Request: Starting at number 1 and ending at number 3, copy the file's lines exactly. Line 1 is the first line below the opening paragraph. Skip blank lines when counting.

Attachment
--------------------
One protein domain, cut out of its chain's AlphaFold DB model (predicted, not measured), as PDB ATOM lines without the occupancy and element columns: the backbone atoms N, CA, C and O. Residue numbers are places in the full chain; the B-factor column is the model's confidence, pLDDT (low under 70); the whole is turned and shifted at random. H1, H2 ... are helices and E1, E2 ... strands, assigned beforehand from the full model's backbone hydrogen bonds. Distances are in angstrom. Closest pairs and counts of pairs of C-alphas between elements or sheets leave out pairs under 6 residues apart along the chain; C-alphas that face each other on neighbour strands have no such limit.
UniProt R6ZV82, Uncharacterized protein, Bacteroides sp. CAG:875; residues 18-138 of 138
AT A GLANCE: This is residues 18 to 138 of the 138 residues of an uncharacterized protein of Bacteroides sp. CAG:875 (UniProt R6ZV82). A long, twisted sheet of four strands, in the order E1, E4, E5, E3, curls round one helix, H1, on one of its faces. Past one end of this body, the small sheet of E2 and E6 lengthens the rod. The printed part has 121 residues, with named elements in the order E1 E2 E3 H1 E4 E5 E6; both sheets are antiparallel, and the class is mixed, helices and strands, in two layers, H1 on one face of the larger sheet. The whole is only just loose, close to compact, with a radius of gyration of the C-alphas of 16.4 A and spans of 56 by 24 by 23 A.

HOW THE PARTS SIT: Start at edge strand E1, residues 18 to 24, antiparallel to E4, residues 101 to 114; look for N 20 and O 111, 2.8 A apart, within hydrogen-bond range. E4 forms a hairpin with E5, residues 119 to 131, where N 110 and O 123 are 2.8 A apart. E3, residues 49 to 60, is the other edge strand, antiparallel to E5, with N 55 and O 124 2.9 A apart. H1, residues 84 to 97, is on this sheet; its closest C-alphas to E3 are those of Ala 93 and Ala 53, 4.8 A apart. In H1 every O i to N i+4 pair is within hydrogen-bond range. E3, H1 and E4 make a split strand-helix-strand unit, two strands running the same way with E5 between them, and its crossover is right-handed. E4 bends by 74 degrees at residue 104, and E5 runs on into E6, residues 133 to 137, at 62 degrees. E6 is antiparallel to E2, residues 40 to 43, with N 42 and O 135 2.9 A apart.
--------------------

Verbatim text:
UniProt R6ZV82, Uncharacterized protein, Bacteroides sp. CAG:875; residues 18-138 of 138
AT A GLANCE: This is residues 18 to 138 of the 138 residues of an uncharacterized protein of Bacteroides sp. CAG:875 (UniProt R6ZV82). A long, twisted sheet of four strands, in the order E1, E4, E5, E3, curls round one helix, H1, on one of its faces. Past one end of this body, the small sheet of E2 and E6 lengthens the rod. The printed part has 121 residues, with named elements in the order E1 E2 E3 H1 E4 E5 E6; both sheets are antiparallel, and the class is mixed, helices and strands, in two layers, H1 on one face of the larger sheet. The whole is only just loose, close to compact, with a radius of gyration of the C-alphas of 16.4 A and spans of 56 by 24 by 23 A.

HOW THE PARTS SIT: Start at edge strand E1, residues 18 to 24, antiparallel to E4, residues 101 to 114; look for N 20 and O 111, 2.8 A apart, within hydrogen-bond range. E4 forms a hairpin with E5, residues 119 to 131, where N 110 and O 123 are 2.8 A apart. E3, residues 49 to 60, is the other edge strand, antiparallel to E5, with N 55 and O 124 2.9 A apart. H1, residues 84 to 97, is on this sheet; its closest C-alphas to E3 are those of Ala 93 and Ala 53, 4.8 A apart. In H1 every O i to N i+4 pair is within hydrogen-bond range. E3, H1 and E4 make a split strand-helix-strand unit, two strands running the same way with E5 between them, and its crossover is right-handed. E4 bends by 74 degrees at residue 104, and E5 runs on into E6, residues 133 to 137, at 62 degrees. E6 is antiparallel to E2, residues 40 to 43, with N 42 and O 135 2.9 A apart.